Electronic Thesis and Dissertation Repository

Thesis Format



Doctor of Philosophy




Sullivan, Jacqueline

2nd Supervisor

Klimchuk, Dennis


In recent years both philosophers and scientists have asked whether or not our current kinds of mental disorder—e.g., schizophrenia, depression, bipolar disorder—are natural kinds; and, moreover, whether or not the search for natural kinds of mental disorder is a realistic desideratum for psychiatry. In this dissertation I clarify the sense in which a kind can be said to be “natural” or “real” and argue that, despite a few notable exceptions, kinds of mental disorder cannot be considered natural kinds. Furthermore, I contend that psychopathological phenomena do not cluster together into kinds in the way that paradigmatic natural kinds (e.g., chemical kinds and species) do; and, in light of this fact, I conclude that the normative ideal of natural classification—i.e. classifying real or natural kinds—is not appropriate as a general strategy for psychiatry. In the conclusion to this dissertation I propose an alternative way forward. Rather than assuming a priori that psychopathological phenomena cluster together into kinds, a more tractable and theoretically promising approach would be to first explain how particular kinds of experiences and behaviours—e.g, hallucinations, delusions, disorganized thinking, mania, low mood, etc.—are produced.

Summary for Lay Audience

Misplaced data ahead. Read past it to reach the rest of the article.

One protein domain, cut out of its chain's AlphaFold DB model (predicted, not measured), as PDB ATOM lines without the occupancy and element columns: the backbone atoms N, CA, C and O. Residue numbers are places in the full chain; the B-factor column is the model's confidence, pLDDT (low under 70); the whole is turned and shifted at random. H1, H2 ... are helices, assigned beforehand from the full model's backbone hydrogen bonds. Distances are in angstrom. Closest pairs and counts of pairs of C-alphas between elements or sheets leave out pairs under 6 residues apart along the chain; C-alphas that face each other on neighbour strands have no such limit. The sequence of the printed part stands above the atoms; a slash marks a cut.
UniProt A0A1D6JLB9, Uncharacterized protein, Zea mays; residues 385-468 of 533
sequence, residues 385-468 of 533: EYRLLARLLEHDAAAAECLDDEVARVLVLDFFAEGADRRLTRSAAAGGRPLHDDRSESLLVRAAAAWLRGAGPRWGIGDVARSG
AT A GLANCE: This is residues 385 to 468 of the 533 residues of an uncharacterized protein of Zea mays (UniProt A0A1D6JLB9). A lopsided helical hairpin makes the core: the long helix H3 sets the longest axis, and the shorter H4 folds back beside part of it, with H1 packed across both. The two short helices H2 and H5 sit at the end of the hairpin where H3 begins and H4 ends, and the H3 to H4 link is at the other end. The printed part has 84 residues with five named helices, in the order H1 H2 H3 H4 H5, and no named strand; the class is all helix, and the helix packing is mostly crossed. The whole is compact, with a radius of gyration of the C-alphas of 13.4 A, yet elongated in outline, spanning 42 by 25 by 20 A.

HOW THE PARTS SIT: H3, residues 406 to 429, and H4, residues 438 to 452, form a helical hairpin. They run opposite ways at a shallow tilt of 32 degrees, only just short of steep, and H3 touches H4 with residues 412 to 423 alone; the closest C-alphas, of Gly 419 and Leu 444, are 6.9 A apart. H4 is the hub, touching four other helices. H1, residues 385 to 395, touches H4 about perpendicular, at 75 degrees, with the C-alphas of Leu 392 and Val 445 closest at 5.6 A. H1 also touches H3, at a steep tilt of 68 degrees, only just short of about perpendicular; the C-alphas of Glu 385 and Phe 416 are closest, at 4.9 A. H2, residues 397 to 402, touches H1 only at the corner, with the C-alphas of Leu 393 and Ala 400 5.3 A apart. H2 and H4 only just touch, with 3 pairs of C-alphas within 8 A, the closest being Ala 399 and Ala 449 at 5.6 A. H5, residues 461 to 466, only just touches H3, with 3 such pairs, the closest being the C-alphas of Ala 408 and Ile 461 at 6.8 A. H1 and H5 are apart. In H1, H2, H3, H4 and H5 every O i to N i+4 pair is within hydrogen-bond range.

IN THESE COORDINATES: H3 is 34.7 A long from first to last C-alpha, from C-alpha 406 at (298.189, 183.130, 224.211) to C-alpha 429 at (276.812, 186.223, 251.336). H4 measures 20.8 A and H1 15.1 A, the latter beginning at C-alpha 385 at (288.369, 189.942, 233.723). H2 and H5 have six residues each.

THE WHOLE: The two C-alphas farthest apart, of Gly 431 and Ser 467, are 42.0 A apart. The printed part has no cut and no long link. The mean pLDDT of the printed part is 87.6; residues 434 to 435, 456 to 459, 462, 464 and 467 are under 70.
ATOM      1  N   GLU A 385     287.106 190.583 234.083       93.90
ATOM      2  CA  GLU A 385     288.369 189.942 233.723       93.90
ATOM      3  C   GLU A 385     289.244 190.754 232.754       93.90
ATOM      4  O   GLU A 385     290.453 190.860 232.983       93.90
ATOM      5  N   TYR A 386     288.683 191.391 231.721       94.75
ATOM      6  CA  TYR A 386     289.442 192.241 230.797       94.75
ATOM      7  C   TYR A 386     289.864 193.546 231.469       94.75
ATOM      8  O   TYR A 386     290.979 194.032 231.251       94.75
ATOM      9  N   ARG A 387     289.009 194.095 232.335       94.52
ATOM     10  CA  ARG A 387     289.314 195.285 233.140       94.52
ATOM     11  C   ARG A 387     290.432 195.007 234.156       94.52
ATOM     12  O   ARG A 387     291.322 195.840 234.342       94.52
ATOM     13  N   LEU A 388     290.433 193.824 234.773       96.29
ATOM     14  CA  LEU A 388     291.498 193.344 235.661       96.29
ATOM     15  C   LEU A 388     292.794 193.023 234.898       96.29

A problem that scientists, psychiatrists, and philosophers have been wrestling with in recent years is how to best classify mental disorders. The primary motivation for this discussion is the belief that current psychiatric classifications have done a poor job of promoting the development of effective therapeutic interventions for mental illness. Although there is widespread agreement amongst scientists and philosophers with respect to what psychiatric classification has failed to do, it is not yet clear precisely why it has failed and how to go about fixing it. One suggestion that has gained popularity in recent years is that the psychiatric classification has failed because its categories do not really reflect the way the world is. For example, two people diagnosed with schizophrenia can be so different (e.g., one might be suffering from delusions and hallucinations, while another might be suffering from speech and motor problems) that it is more likely than not that their problems are caused by different things, which strongly suggests that providing them with the same treatment will be unhelpful. Nevertheless, there is still a lot of disagreement about whether or not categories like schizophrenia do reflect the way the world is. Some argue that schizophrenia is real, while others argue that it is a made up. In this dissertation I clarify the sense in which mental disorders can be said to be “real” and argue that, despite a few notable exceptions, mental disorders cannot be said to be real, and are better understood as hypothetical constructs. Furthermore, I argue that hypothetical constructs like schizophrenia and depression are not useful for psychiatry, and a better way forward is to focus on trying to explain and treat particular experiences and behaviours—e.g, hallucinations, delusions, low mood, etc.